Literary Parody, and Visual Caricature
Literary parody presupposes a) that every authentic writer has a unique perspective on life and b) that his literary style accurately expresses that perspective. The trick of the parodist is to take the unique style of the author, how he expresses his unique vision, and make it express utter banalities; what the parody expresses could be said by anyone. The effect is of a reversal in the relation between the author and his style. Instead of the style being the creation of the man, the man becomes the puppet of the style. It is only possible to caricature an author one admires because, in the case of an author one dislikes, his own work will seem a better parody than one could hope to write oneself.
As we get older we do not get any younger.
Seasons return, and to-day I am fifty-five,
And this time last year I was fifty-four,
And this time next year I shall be sixty-two.
And I cannot say I should like (to speak for myself)
To see my time over again-if you can call it time:
Fidgeting uneasily under a draughty stair,
Or counting sleepless nights in the crowded tube.(HENRY REED, Chard Whitlow.)
Every face is a present witness to the fact that its owner has a past behind him which might have been otherwise, and a future ahead of him in which some possibilities are more probable than others. To "read" a face means to guess what it might have been and what it still may become. Children, for whom most future possibilities are equally probable, the dead for whom all possibilities have been reduced to zero, and animals who have only one possibility to realize and realize it completely, do not have faces which can be read, but wear inscrutable masks. A caricature of a face admits that its owner has had a past, but denies that he has a future. He has created his features up to a certain point, but now they have taken charge of him so that he can never change; he has become a single possibility completely realized. That is why, when we go to the zoo, the faces of the animals remind one of caricatures of human beings. A caricature doesn't need to be read; it has no future.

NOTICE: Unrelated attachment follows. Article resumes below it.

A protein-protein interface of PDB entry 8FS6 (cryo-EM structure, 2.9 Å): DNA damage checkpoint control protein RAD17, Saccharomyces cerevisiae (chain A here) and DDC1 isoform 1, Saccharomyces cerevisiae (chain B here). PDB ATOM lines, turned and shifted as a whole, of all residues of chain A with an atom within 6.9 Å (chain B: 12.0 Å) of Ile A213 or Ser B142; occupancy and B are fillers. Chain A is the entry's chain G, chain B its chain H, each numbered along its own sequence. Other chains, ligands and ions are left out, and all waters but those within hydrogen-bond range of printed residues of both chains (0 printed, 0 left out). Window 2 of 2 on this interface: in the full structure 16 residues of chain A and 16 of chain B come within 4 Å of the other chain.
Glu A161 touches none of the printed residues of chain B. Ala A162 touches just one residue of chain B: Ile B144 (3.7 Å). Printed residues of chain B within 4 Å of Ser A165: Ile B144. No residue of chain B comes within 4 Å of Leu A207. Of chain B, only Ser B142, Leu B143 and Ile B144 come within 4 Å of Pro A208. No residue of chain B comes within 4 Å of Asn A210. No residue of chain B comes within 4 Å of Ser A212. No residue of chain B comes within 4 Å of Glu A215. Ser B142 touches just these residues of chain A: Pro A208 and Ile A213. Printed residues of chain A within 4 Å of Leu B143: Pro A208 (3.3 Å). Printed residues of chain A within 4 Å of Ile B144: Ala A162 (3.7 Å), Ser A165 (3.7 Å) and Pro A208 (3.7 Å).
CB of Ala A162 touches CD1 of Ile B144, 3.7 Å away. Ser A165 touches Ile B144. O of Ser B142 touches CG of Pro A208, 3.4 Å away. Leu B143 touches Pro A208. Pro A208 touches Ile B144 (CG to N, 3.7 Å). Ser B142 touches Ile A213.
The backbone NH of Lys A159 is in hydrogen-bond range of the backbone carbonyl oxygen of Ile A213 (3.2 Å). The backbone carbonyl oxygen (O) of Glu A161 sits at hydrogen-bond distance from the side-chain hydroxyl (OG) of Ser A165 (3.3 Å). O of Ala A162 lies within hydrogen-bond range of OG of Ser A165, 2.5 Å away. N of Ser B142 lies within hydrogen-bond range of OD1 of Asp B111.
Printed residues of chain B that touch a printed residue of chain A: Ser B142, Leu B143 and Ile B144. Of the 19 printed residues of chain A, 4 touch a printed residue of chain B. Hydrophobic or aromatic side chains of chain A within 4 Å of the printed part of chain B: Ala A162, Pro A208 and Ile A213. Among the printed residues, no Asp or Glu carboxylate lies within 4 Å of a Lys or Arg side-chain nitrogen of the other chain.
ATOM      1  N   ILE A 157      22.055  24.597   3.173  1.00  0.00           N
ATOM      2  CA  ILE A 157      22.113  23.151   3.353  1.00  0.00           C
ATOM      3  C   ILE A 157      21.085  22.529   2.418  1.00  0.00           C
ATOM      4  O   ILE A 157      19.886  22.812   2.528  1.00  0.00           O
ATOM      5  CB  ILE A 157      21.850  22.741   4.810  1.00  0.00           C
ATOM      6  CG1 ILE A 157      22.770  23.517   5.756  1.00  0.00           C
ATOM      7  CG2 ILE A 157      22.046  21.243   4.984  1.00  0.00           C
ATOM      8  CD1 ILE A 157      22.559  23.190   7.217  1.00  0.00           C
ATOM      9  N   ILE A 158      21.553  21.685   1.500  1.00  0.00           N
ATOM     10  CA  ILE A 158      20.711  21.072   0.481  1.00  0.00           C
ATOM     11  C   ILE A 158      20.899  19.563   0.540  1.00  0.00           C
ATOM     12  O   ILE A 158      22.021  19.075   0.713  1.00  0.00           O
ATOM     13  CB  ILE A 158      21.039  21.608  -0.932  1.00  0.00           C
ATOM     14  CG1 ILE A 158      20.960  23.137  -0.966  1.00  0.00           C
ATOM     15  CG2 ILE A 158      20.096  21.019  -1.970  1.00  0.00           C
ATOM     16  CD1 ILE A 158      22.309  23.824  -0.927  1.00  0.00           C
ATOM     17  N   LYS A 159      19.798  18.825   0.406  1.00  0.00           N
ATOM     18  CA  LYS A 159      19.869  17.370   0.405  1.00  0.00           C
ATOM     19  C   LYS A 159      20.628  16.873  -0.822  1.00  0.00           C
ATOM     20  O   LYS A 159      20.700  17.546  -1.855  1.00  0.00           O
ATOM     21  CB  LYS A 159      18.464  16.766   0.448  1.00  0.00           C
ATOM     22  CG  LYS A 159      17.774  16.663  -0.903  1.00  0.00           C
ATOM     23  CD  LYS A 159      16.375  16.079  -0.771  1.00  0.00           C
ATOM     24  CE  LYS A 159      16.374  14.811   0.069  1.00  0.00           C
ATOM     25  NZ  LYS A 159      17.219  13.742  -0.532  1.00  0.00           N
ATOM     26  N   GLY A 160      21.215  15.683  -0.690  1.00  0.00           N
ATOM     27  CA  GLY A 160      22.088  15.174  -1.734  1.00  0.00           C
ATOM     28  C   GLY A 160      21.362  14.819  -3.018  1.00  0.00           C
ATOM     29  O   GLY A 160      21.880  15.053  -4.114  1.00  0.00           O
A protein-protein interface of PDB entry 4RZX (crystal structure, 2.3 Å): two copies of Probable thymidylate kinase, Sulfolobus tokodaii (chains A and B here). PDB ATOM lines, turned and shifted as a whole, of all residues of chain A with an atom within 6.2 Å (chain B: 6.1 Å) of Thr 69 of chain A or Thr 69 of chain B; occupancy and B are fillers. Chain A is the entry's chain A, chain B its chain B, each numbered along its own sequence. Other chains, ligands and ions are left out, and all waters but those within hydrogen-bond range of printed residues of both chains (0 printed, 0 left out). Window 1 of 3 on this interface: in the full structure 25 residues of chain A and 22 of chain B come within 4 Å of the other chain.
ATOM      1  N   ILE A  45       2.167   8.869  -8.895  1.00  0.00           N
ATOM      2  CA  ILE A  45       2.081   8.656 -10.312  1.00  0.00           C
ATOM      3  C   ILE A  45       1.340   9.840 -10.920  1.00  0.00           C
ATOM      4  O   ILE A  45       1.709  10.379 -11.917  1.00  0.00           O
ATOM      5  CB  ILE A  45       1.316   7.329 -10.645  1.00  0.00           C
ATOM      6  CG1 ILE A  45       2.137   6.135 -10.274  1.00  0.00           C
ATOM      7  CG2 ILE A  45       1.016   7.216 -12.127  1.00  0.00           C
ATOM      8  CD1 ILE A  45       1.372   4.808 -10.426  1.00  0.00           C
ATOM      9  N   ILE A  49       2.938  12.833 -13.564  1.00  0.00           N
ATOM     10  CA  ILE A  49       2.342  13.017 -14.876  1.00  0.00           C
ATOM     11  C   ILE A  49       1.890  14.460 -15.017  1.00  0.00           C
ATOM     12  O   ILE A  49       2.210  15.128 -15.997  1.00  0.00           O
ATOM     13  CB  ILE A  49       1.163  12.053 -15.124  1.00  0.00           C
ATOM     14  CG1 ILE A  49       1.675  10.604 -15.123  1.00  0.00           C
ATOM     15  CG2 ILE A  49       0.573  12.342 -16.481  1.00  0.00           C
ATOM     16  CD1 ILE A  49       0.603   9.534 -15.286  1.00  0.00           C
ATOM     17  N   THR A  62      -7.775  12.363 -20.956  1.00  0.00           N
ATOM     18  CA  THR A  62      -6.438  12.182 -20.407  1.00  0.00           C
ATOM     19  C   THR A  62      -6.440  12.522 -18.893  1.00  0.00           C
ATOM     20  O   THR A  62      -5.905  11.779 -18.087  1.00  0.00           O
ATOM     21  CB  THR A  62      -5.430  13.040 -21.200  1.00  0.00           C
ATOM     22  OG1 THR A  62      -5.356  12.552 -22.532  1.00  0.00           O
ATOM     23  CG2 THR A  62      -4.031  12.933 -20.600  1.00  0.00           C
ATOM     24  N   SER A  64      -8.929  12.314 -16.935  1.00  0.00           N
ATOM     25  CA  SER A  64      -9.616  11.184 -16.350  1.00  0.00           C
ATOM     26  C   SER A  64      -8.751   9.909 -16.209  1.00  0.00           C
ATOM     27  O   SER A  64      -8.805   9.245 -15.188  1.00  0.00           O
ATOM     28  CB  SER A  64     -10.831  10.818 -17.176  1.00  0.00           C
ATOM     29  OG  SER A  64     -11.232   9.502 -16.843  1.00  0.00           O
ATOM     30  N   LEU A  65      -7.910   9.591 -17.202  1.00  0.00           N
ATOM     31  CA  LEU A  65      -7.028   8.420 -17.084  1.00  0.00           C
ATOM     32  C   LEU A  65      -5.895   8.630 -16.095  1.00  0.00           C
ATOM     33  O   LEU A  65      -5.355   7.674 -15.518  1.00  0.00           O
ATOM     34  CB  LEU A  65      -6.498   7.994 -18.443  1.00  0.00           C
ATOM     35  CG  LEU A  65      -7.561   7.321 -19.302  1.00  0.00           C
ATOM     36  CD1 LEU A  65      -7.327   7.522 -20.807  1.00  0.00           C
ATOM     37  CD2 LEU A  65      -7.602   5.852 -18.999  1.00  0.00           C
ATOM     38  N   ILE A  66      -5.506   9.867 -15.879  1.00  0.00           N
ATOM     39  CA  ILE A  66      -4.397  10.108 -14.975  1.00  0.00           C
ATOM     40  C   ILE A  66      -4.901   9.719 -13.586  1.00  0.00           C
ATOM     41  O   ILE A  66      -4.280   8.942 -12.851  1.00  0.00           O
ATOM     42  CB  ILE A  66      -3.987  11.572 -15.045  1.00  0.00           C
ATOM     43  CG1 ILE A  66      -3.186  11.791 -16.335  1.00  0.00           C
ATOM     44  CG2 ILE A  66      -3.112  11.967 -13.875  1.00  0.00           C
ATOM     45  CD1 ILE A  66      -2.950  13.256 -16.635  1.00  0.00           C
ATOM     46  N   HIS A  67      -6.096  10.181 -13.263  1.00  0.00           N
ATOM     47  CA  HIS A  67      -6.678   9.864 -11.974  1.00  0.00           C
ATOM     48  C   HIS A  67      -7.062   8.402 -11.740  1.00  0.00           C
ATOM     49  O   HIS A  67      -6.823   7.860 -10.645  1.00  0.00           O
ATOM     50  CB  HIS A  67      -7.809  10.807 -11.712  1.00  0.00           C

We enjoy caricatures of our friends because we do not want to think of their changing, above all, of their dying; we enjoy caricatures of our enemies because we do not want to consider the possibility of their having a change of heart so that we would have to forgive them.[pp. 382-383]
1512. Reed, Henry. "The Case for Maigret." Reviews of Maigret Hesitates and The Man on the Bench in the Barn, by Georges Simenon. Sunday Times (London), 2 August 1970: 22.Reed reviews two translations of George Simenon's fiction.